Jesus advises us to be anxious for nothing and do not worry. Being anxious and overcome by worry are the precursors of scattered and separated. It happens; Jesus knew this and said it to his disciples…and to you and to me. The point to remember is that when we become scattered and we leave Jesus alone, we can easily become reconnected to our peace, Jesus, unscattered and reattached to the Vine. No matter our doubt and no matter our fear, we can “take courage” because Jesus has overcome and because He has, we can overcome too.
I am reminded, as I sit here now, God is gazing on me with love and holding me in being. I pause for a moment and think of this. I need to close out the noise, to rise above the noise. .The noise that interrupts, that separates, the noise that isolates. I need to listen to God again.
Today I just want to be especially sensitive and attentive to your presence. Help me and let my heart respond to your love. (Sacred Space)
Glory be to the Father, and to the Son, and to the Holy Spirit. As it was in the beginning, is now, and ever shall be, world without end. Amen.
Lectio Divina: Luke 19:28-44
“…because you did not recognize the time of your visitation from God.” (Luke 19:44 NRsV)
These tragic words fall at the end of the narrative in Luke’s Gospel describing the triumphal entry into Jerusalem. Triumphal Entry, sometimes I wonder if that really is the best description of what takes place in this account, but I’ll save that thought for another time.
These are horrific words coming from the mouth of Jesus. The strange, if not ironic thing about this indictment, is that the people were recognizing something about Jesus, but they failed to recognize THE THING about Jesus. It is apparent in their accolades, greeting, and cheers, they wanted a savior, but they were not interested in a visitation from their God.
As I read this account, the tragedy here was not so much the “wrong want” as much as the big miss. I think it was natural—is natural—to wish to be freed from oppression and injustice. Desire for a leader to push back the Roman was an acceptable want. The heartbreaking reality is in the course of intently searching for a fix for their desires they missed the greatest blessing of all: God was in their midst.
The focus of their search was no longer vertical, with eyes looking to and for God, but horizontal…toward an immediate and felt relief of their most obvious aches and pains. I think, had they been looking for and attentive to God, they may have realized their deeper needs over their felt needs and had both met…instead of having neither met.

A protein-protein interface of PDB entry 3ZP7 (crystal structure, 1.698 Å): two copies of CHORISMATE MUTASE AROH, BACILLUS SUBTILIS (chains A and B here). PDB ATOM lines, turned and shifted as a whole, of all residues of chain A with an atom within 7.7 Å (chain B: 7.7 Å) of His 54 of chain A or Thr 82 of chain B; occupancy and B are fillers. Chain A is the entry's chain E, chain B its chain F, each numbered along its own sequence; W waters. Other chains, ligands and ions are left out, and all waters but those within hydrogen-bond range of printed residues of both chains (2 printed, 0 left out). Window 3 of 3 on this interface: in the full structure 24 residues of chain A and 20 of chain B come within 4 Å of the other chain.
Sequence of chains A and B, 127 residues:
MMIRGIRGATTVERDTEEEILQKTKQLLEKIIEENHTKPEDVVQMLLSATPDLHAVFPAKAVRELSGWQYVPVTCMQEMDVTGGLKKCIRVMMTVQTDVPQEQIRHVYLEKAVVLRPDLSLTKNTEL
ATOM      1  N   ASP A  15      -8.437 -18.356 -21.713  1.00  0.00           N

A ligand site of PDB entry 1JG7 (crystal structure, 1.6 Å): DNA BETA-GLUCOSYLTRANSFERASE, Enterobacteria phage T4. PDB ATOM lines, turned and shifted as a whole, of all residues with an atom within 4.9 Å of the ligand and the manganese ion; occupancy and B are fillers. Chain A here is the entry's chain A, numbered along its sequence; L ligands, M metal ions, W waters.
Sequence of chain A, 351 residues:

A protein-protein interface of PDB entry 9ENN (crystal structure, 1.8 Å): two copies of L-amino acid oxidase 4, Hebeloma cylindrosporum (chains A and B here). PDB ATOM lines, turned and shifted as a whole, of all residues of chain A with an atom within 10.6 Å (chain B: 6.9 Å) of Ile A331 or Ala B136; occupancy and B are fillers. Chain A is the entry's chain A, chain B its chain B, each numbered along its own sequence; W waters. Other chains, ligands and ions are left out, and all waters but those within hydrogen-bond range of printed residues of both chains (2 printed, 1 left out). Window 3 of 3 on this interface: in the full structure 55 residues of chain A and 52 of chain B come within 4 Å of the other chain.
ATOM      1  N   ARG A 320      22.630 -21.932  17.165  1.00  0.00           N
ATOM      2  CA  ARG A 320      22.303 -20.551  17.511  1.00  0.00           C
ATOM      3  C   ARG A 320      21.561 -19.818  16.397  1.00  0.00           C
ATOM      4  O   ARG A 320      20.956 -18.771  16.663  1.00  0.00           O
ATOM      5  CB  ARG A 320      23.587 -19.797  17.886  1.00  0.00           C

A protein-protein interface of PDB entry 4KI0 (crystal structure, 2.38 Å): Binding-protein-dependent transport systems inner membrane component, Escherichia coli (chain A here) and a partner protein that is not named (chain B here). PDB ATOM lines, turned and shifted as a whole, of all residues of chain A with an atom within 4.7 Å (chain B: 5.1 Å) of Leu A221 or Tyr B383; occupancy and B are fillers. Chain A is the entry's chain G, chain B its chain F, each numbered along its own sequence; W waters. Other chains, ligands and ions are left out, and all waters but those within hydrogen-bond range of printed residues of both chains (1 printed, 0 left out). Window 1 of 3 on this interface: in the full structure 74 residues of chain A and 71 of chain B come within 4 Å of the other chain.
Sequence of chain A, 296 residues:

Herein lies a broader lesson for me. The people onsite for Jesus’ triumphal entry had no realization of their true identity. They thought they were the people of God; yet, on another occasion Jesus had told most of them they were deceived even calling them sons of the devil (John 8:39-47). They did not know who they were, so they did not know what they needed…consequently, they were not looking for the right remedy for their true need—
And they did not recognize the time of their visitation from God.
I wonder how many times a day this happens to me. God is omnipotent, imminent, and transcendent. His Spirit is everywhere and sustains all things—even in me and sustains me as it did those ancient Jews present on the day of Jesus’ return to Jerusalem. How often do I not recognize my own personal visitations from God? Am I present to His grace and nearness, His voice of guidance and comfort, throughout my day? Too often, I might be found looking for an immediate fix for my most present desires; I’m probably looking for the wrong need in the wrong place. The truth is that I rarely understand any of my real needs without first opening myself to God and consequently I do not recognize the time of my visitation of God.
O Gracious and Eternally Present God,
Help me to be attentive and open to You always. I know I am easily distracted and often mistake what my needs are. I know, O God, that you are my sustaining Bread of Life and Eternal Living Water. Help my heart to remain focused upon You, so I might never miss Your visitation. I need You and You alone ever present and always the center of my days. Thank You for Your mercy and thank You for Your grace. All glory and honor to You reigns eternally together, The Father, The Son, and the Blessed Holy Spirit. Amen.
Unharden my heart, O Lord
Readings: Psalm 95, 103:2, 10-13 ◊ Hebrews 4:1-16 ◊ Joshua 1—6 ◊ John 3:22-36
I’m doing a lot of reading these days, even more than my normal heavy appetite. The net result of this is that I have a lot of influences and swirling thoughts. If my writing or thought processes seem disjointed, it might be because they are. Nonetheless, they are good and challenging thoughts—I am motivated and I am inspired.